David Chavchavadze was an American spy and a great-great-grandson of Czar Nicholas I of Imperial Russia. He became a CIA case officer specialising in clandestine communications and surveillance in matters affecting his ancestral homeland. He did much of his work in Berlin in the years after the Second World War and at the start of the Cold War, his assignments including recruitment of Soviet agents. As he later observed, “I would be the only Romanov relative actively working against the Bolshevik regime.”
By blood, he was connected to the Romanov dynasty that ruled Russia for 300 years. His mother, Nina, was a Russian princess and a great-granddaughter of Nicholas I, who was czar from 1825 to 1855. His father was Prince Paul of Georgia, a direct descendant of the former Caucasian kingdom’s last monarch, George XII, who died in 1801.
At the CIA, Chavchavadze fought the political heirs of the Bolshevik revolution that brought down the Romanovs in 1917. In 1918, the Bolsheviks executed Czar Nicholas II, his wife and their five children by firing squad in the cellar of a house at Yekaterinburg in the Ural Mountains.
Chavchavadze’s grandfather, Prince Alexander Chavchavadze, a regimental commander in the czar’s army during the First World War, was shot in a Georgian prison in 1931 by the Bolsheviks, who had overrun Georgia more than a decade earlier. His maternal grandfather, Grand Duke George Mikhailovich, a grandson of Czar Nicholas I, was shot in 1919 at the Fortress of St Peter and St Paul in Leningrad.
His espionage career, he wrote in a memoir, Crowns and Trenchcoats: A Russian Prince in the CIA, was spurred by a desire to “do something about the dangers of international communism.” He was born in 1924 in London, where his parents, as members of the Russian nobility, had sought refuge from the revolution. His father was a fiction writer and a translator of writing from Georgian into English. He also worked for the Cunard shipping line, which in 1927 transferred him to New York.
In the US, the family had social connections in the “white Russian” émigré community but little money. David attended the private Phillips Academy in Andover, Massachusetts on a scholarship and then Yale. In addition to his Romanov forebears, and ties to the Georgian monarchy, he was also descended from the royal families of Britain, Denmark and Greece.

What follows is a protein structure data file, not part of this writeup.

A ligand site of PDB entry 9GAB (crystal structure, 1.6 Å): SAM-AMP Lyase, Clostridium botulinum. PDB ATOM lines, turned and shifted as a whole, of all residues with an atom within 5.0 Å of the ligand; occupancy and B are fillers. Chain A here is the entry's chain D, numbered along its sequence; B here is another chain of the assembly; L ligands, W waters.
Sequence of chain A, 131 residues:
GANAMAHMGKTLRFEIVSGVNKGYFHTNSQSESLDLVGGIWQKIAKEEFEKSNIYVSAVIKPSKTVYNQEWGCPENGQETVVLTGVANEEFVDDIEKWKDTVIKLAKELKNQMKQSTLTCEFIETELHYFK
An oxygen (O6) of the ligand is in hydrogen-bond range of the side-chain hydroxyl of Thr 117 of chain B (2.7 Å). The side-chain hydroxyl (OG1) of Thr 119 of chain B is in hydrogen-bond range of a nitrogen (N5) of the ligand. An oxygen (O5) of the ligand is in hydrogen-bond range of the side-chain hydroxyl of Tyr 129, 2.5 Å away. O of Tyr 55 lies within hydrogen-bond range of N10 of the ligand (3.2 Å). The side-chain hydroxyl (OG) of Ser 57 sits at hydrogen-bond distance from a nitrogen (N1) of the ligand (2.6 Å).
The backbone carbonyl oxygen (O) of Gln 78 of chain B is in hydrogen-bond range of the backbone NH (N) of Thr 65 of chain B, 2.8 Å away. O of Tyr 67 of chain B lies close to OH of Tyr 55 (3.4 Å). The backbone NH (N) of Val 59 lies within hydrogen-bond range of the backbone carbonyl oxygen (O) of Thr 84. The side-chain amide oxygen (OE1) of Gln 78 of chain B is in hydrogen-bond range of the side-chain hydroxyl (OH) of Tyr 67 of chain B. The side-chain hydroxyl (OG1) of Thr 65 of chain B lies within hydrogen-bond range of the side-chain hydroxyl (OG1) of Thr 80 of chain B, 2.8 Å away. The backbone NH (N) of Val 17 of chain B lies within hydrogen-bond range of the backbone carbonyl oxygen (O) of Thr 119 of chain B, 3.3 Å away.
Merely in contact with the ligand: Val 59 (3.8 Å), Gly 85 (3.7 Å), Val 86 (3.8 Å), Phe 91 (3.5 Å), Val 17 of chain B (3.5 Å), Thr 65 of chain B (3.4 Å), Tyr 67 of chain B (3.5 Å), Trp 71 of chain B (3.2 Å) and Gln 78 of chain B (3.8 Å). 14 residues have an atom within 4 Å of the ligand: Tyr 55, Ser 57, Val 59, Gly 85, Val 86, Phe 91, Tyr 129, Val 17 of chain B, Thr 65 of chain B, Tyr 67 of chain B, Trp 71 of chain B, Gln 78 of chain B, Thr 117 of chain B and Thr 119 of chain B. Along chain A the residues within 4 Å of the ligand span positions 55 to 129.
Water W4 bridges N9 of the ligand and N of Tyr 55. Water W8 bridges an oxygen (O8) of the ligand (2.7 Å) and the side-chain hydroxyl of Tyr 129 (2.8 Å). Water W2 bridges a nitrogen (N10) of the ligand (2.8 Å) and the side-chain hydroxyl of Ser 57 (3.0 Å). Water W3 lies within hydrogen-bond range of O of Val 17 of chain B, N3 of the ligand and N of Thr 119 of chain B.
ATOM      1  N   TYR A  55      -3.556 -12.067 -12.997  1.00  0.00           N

His education at Yale was interrupted by Army service in Alaska during the Second World War. He was a US liaison officer to Red Army forces stationed in Alaska in those years but, more than three decades after the Russian Revolution, the Soviet soldiers bore him no overt antipathy for his aristocratic ancestry. According to his memoir, they addressed him as “Comrade Prince”, though he doesn’t record whether there was a measure of sarcasm in their appellation.
In 1943, he became interpreter to the Soviet ambassador, later foreign minister, Andrei Gromyko, a leading figure in the subsequent Cold War. Chavchavadze served in the Army in Berlin after the war, then returned to Yale and graduated in 1950. He soon joined the CIA, having been recruited by an old Yale friend.
As a case officer in the field, he wrote in his memoirs, “the work is just about endless... After an agent [informant] meeting, the case officer writes up a contact report, time and place of meeting, next meeting, what was said, agent morale and family situation, possibilities of access to new information, securities difficulties real and potential, passing of money or operational entertainment, etc.”
Those duties were usually in addition to the work required for the case officer’s “cover job”, such as employment in a commercial or agricultural mission. He retired in 1974, having spent the last nine years of his career travelling around the world to meet Soviet defectors.
In addition to his interests in singing and playing guitar, he worked on his memoirs and traced the history of Russian nobility in a 1989 book, The Grand Dukes. He lived in Washington in a house so often frequented by Russian émigrés and dissidents that it became known informally as “Dissident Arms”.
Not until 1966, when his son Michael, was born at George Washington University Hospital in Washington, was there a male Chavchavadze heir, necessary under protocols of nobility to carry the family name into the next generation. “‘Hurrah,’ said my mother on the phone,” Chavchavadze, who died of kidney failure, wrote in his memoir. “‘The dynasty is saved.’” Michael succeeds to the title.
David Paul Chavchavadze, CIA agent: born London 20 May 1924; married firstly Helen Husted (marriage dissolved; two daughters), secondly Judith Clippinger (marriage dissolved; died 1997; one daughter, one son), 1979 Eugenie de Smitt (one stepson); died Potomac, Maryland 5 October 2014.
© The Washington PostReuse content